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The use of seaweed as sustainable feed ingredient for the house cricket (Acheta domesticus): investigating cricket performance and nutritional composition

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posted on 2024-02-08, 10:57 authored by B. Ajdini, I. Biancarosa, G. Cardinaletti, S. Illuminati, A. Annibaldi, F. Girolametti, M. Fanelli, G. Pascon, M. Martinoli, F. Tulli, T. Pinto, C. Truzzi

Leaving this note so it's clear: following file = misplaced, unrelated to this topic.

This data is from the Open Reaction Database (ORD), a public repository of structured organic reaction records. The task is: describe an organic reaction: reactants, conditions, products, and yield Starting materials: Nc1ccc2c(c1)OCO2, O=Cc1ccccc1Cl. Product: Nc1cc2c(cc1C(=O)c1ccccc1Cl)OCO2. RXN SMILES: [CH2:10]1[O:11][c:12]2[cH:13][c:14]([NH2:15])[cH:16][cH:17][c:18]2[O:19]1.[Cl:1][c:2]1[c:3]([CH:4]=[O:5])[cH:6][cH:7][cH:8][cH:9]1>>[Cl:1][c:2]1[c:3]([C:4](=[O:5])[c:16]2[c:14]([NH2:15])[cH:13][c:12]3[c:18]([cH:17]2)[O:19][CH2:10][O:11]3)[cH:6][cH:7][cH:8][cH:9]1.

The house cricket (Acheta domesticus) is considered one of the most promising farmed insect to be used as novel food, thanks to its attractive nutritional profile and its great taste. To the best of our knowledge, crickets in Europe are reared on soybean meal-rich feed which won’t be sustainable in the long run. Insect producers have shown interest in using more environmentally friendly substrates for cricket’s rearing. Among these, seaweed has been investigated as feed ingredients for insect rearing. However, no studies on crickets are available. We aimed to evaluate the potential use of the alga Palmaria palmata in the diet of house crickets (5%, 10% and 20% of the diet), in terms of insect performances and nutritional composition (protein, lipid, amino acids and fatty acids). Crickets fed seaweed-enriched diets showed good performance parameters (individual weight, cricket yield and survival) compared to crickets fed the control diet without presenting statistically significant differences (P > 0.05), while their nutritional composition changed significantly for some components. Protein content of the crickets increased when more seaweed was added to their diets (P = 0.0115), while the fat content decreased (P = 0.0451). Also, the amino acid composition of the crickets remained stable between dietary groups, except for histidine, methionine and lysine which increased in crickets fed more seaweed in the diet (P = 0.0430, P = 0.0342, P = 0.0302, respectively). Finally, the presence of seaweed in the diet led to a transfer of the omega-3 eicosapentaenoic acid from the seaweed to the crickets (P < 0.0001), which are naturally lacking this fatty acid. Based on this study, we conclude that the red alga Palmaria Palmata is a suitable substrate for cricket mass rearing up to 20 g/100 g of the diet. However, higher seaweed inclusion and longer dietary administration time could affect the nutritional composition of the house cricket differently, therefore they should be investigated.

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